The increase in aerial trafficking to Guatemala and Honduras sheds light on a parallel trend: the renewal of Central America’s land routes on which cocaine is later moved.
Drug planes arriving in Honduras partly feed overland routes to Guatemala, with which it shares a 160-mile border. Guatemala has long been the crown jewel in the Central American drug trafficking network, bordering Mexico and with access to the Caribbean and Pacific coasts. Maritime routes — particularly along the Pacific — also feed Guatemala’s overland cocaine passage into Mexico.
The jump in aerial trafficking is likely a product of a historic spike in Colombian cocaine production and Venezuela’s increased use as a trampoline to Central American countries.
Honduras is important in this context for several reasons, not least of which is that some four percent of cocaine shipments that reached the United States in 2019 first made a stop by air or sea in the country, according to the US State Department’s 2020 International Narcotics Control Strategy Report. Furthermore, most of that cocaine travels from Honduras overland into Guatemala, from where it continues its northward journey.
In 2015, Honduran authorities claimed that aerial drug trafficking had dropped drastically after improved interdiction capabilities, but maps tracing aerial and maritime drug trafficking to Central America indicate that the number of drug flights reaching Honduras is on the rise.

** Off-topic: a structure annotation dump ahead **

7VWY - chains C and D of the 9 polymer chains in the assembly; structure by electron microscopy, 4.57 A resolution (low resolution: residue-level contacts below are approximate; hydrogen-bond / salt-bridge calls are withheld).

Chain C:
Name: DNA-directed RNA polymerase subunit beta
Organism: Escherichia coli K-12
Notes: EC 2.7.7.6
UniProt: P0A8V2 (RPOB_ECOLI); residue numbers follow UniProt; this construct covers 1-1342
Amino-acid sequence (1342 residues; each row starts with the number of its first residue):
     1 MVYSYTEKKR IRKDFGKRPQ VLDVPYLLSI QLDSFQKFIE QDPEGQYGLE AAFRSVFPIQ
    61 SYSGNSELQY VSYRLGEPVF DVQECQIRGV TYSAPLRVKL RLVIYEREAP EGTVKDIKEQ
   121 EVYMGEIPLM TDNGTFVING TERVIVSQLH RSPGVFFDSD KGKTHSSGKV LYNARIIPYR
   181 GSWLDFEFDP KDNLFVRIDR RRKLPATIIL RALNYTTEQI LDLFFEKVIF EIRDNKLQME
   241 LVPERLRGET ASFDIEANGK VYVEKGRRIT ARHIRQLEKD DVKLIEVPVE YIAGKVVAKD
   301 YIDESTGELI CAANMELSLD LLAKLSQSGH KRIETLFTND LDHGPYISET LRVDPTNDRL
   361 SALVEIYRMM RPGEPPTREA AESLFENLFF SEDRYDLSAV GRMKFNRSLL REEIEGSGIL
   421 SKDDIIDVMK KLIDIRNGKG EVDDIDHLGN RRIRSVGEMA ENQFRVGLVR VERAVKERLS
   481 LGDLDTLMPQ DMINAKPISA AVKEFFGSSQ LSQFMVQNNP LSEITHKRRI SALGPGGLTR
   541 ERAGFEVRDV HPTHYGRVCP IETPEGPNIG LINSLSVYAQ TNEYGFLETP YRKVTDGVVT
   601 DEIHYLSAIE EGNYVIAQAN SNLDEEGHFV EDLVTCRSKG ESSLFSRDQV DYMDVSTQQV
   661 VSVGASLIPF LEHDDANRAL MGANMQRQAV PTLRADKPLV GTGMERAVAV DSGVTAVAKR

The dense jungles of Petén in Guatemala and Gracias a Dios provide traffickers with remote landing spots that are difficult to access. Even when drug planes are detected, they are often ditched and burned before authorities can arrive.
Guatemala’s attorney general has given the go-ahead to new legal actions against the public prosecutor that has headed Guatemala’s most important graft investigations of the last decade — an act that could lead to his sanction, suspension, or even removal. The move is the latest attack on his unit, which has pursued corruption cases against the country’s business and political elites.
On October 7, Attorney General Consuelo Porras approved nine new administrative complaints against Juan Franciso Sandoval and two other prosecutors within the unit he directs, the Special Prosecutor’s Office Against Impunity (Fiscalía Especial Contra la Impunidad – FECI).
In a press release published on Twitter, the Attorney General’s Office said the decision to move the complaints forward was necessary because “no official…is above the law…the Attorney General’s Office job is to address all allegations it receives.”